• List of values and their common aliases, e.g. state and country names
  • List of values with additional information, e.g. ZIP code with city and state information
  • Cross-mappings between lists, e.g. SIC to NAISC mappings

As an example, here’s the States, Provinces, and Regions reference data set from Openprise:

Openprise Reference Data Example

Two different approaches

So why is reference data important? Because it’s key when it comes to making data automation practical and manageable. There are two approaches to automating data rules.  The first one relies on rules only; the second one uses rules + reference data.

The rules-only approach

The first approach simply lets users configure the rules to search for specific data and perform the transformation. This is how most CRM and marketing automation solutions approach data cleansing and normalization. It’s a straight forward extension of their transactional rules engine. This approach sounds reasonable in theory, but is completely impractical. Let’s illustrate this with a common example of normalizing state and country names in address data.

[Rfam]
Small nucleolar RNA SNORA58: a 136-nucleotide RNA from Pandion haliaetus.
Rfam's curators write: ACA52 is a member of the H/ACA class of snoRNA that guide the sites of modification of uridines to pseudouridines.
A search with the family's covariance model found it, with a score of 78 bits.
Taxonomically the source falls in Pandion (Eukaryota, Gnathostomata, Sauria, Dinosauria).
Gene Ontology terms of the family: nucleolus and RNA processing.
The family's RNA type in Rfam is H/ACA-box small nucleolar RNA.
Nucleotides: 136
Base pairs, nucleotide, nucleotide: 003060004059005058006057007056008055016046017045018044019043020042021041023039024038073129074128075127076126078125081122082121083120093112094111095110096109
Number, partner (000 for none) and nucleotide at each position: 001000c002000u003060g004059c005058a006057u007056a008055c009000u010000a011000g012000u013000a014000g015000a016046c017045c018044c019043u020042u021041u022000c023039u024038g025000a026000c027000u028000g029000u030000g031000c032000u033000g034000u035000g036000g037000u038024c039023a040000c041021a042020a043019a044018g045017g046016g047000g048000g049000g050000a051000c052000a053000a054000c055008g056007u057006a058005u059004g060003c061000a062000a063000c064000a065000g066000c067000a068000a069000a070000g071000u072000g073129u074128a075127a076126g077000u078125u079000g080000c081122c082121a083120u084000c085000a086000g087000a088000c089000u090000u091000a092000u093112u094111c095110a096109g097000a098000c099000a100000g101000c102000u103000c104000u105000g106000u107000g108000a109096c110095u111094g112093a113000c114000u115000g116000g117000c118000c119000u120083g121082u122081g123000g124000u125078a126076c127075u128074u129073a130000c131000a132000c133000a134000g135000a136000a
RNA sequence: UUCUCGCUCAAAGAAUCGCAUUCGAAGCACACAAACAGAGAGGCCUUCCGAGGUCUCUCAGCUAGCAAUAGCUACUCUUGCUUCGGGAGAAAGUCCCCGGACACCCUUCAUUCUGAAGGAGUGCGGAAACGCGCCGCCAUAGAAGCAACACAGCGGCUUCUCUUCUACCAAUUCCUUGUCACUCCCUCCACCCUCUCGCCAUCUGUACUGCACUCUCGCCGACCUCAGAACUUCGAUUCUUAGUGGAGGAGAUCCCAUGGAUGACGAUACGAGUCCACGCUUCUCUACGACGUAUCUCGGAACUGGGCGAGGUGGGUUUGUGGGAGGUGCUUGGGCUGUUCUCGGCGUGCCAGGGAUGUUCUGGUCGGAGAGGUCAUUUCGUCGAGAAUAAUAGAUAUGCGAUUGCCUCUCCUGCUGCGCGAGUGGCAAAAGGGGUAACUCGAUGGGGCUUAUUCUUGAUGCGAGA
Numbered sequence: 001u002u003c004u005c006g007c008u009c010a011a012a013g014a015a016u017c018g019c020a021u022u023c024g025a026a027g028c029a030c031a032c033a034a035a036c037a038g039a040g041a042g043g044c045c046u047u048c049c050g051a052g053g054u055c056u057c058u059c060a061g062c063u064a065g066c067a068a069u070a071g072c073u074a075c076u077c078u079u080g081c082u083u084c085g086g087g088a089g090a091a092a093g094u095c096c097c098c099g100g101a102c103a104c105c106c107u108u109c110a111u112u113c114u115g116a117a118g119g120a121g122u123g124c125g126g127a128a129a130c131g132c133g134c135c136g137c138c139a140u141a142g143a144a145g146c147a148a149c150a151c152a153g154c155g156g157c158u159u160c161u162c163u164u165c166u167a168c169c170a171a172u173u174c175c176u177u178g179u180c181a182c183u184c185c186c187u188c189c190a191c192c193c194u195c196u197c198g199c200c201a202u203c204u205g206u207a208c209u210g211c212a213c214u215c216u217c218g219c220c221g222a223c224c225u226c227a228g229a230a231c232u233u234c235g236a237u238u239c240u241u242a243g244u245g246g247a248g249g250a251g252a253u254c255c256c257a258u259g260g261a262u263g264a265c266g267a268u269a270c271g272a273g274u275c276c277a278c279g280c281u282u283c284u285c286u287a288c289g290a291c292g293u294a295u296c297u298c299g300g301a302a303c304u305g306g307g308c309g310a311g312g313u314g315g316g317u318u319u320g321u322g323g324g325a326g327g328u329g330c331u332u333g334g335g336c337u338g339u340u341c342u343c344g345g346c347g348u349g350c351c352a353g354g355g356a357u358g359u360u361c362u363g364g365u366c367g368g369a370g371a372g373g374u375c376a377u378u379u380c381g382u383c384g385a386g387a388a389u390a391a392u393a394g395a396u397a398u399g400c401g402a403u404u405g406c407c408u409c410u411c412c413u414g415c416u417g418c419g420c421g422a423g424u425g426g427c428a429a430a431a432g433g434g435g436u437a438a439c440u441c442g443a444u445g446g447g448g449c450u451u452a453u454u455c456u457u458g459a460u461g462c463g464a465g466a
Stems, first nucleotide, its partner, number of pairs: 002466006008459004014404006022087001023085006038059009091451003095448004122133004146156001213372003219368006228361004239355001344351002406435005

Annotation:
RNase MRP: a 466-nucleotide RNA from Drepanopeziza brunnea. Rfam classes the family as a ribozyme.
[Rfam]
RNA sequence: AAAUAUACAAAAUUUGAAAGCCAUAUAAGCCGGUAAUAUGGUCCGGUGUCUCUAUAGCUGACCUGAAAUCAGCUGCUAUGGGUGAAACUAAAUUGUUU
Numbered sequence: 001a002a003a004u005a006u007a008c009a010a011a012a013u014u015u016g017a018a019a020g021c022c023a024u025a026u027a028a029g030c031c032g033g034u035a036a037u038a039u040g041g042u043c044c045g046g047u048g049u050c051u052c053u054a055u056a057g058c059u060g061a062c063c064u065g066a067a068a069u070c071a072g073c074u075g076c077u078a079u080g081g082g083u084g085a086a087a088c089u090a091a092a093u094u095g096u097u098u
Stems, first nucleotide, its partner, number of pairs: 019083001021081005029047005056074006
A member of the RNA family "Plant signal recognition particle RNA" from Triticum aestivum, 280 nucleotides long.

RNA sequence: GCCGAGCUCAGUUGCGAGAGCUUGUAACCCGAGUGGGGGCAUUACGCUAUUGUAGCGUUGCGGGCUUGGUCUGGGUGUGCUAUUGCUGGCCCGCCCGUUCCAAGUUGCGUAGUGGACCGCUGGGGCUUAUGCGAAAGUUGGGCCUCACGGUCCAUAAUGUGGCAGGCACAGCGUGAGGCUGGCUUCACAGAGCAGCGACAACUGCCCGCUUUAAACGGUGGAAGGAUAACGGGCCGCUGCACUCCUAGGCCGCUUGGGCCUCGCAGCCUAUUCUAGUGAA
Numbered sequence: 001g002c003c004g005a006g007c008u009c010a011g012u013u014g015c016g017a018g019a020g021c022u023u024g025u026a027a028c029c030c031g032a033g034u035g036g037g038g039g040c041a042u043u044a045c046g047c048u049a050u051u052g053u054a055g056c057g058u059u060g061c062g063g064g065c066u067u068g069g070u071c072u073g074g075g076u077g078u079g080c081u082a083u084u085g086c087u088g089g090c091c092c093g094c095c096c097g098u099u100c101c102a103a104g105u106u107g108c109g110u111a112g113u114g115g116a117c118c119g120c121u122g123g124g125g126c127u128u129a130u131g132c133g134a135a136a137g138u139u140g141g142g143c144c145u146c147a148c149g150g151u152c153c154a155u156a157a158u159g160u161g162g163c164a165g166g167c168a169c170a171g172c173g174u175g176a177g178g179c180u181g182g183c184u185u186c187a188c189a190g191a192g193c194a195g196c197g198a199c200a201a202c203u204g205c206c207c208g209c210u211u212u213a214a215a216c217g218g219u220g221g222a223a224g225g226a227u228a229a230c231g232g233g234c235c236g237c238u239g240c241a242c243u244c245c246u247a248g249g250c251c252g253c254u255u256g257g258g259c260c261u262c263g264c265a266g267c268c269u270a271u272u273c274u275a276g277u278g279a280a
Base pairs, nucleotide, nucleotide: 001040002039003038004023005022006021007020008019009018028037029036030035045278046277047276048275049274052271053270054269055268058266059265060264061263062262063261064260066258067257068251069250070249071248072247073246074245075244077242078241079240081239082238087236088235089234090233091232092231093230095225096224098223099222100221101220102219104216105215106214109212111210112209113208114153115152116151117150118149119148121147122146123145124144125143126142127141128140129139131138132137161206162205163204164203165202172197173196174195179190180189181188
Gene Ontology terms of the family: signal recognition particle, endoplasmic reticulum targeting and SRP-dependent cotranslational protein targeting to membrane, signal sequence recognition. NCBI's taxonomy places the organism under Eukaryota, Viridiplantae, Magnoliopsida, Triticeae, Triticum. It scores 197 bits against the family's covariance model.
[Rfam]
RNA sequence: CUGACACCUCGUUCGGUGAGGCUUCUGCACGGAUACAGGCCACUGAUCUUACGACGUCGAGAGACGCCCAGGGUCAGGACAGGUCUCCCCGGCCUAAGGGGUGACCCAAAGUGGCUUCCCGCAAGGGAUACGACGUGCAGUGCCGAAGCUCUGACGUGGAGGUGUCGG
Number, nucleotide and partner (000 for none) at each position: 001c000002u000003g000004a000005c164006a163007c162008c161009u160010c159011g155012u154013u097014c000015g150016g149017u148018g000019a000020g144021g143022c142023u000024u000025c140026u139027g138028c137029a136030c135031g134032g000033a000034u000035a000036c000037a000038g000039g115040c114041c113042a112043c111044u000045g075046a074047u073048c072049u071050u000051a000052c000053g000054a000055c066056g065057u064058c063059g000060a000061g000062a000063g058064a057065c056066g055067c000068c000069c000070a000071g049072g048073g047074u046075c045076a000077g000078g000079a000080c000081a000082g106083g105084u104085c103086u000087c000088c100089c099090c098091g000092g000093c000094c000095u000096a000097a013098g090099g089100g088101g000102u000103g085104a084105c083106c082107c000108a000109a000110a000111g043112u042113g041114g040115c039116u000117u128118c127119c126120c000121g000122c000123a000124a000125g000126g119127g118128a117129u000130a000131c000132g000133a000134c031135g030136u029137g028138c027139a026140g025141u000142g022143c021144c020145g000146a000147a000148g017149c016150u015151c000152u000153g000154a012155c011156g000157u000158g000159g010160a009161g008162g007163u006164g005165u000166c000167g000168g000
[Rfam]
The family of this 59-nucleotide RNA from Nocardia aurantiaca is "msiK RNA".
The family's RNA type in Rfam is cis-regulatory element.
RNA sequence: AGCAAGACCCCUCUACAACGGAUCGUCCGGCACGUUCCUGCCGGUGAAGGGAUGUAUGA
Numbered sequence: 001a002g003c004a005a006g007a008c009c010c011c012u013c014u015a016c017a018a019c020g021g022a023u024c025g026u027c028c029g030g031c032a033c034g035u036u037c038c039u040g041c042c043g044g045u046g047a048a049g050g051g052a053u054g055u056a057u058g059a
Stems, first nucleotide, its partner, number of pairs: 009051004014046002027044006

Anybody who works with address data knows how dirty it can be. Typos, missing data, and abbreviations can render your data completely unusable. Here is a screenshot of an actual Marketo leads database showing the “before” original state and country fields and the “after” state and country fields. This data was normalized using Openprise data rules.

Openprise Normalization of Address Data